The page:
Harbor Towers residents sue to stop Don Chiofaro’s 600-foot tower on garage site
Critics of a 600-foot-tall skyscraper planned for the edge of Boston Harbor laid out their legal claims in a pair of lawsuits filed Wednesday that urge a judge to stop a project that has the support of both the Walsh and Baker administrations.
The Conservation Law Foundation and a dozen residents of the Harbor Towers condominium complex separately sued state Environmental Secretary Matt Beaton, saying he broke a state law protecting the waterfront earlier this year when he approved a city zoning plan that would allow developer Don Chiofaro to build his long-planned tower on the site of the Boston Harbor Garage.
“This plan illegally puts the interests of developers ahead of the public’s rights on the waterfront,” said the CLF’s president, Bradley Campbell. “The state must stop disregarding the public’s rights when it comes to waterfront development.”
Both groups last month signaled their intent to sue and have said the project could set a precedent for more tall towers along Boston’s historic waterfront. Their filings on Wednesday laid out specific claims, with the CLF saying that Chiofaro’s tower and a proposed 305-foot building nearby on the site of James Hook & Co., a lobster seller, would produce little in public benefits.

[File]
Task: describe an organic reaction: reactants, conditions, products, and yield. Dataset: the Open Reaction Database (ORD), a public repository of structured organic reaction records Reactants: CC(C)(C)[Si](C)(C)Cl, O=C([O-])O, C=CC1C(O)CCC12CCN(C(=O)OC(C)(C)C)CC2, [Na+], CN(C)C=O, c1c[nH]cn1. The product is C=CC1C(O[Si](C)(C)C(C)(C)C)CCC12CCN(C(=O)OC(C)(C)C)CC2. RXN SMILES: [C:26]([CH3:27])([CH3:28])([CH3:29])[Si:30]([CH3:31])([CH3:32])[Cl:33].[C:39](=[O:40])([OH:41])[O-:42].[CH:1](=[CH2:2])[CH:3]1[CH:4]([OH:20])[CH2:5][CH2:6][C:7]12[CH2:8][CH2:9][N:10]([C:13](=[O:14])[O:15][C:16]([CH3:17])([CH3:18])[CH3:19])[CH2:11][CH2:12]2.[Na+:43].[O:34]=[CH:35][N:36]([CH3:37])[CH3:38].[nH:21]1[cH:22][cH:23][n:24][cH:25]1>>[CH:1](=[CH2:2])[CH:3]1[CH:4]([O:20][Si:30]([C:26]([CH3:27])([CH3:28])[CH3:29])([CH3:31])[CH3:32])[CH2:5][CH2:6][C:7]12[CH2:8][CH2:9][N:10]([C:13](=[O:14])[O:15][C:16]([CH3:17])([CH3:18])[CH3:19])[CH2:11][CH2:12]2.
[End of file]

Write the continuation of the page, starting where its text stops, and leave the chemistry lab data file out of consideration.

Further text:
Harbor Towers residents said Chiofaro’s “grandiose” project breaks agreements governing parking and land use made when the state handed the site over to the Boston Redevelopment Authority in 1964. Both ask a judge to overturn Beaton’s decision.
Even if Beaton’s approval stands up, the court actions could prove yet another speed bump for a massive project that has been debated for nearly a decade. The CLF sued a condo tower at 150 Seaport Blvd. on similar grounds, and the litigation held it up for months until the environmental group negotiated a settlement with the developer, Cronin Holdings, which agreed to pay $13.1 million for parks and other public space.
A spokesman for Beaton declined to comment. In a statement Wednesday afternoon, Chiofaro said that he had seen only the Harbor Towers lawsuit, which he described as “a negotiating tactic, pure and simple,” referring to the ongoing talks about parking for Harbor Towers residents in the garage of his planned tower.
“This filing does not come as a surprise,” Chiofaro said. “The [condo] trustees have been very candid about the fact that, if we did not meet their demands, they would be filing suit.”
After winning zoning approvals from Boston City Hall and the administration pf Governor Charlie Baker earlier this year, Chiofaro said that he plans to file designs later this summer for a tower that would put 900,000 square feet of condos, office space, and hotel rooms on the garage site.
He aims to seek approval from the Boston Planning & Development Agency for the tower as the lawsuits work their way through court, he said.
He’s also still negotiating with the New England Aquarium over plans for a plaza — what the aquarium is calling a “Blueway” — at the foot of the tower, much of it on land owned by the aquarium or other neighbors.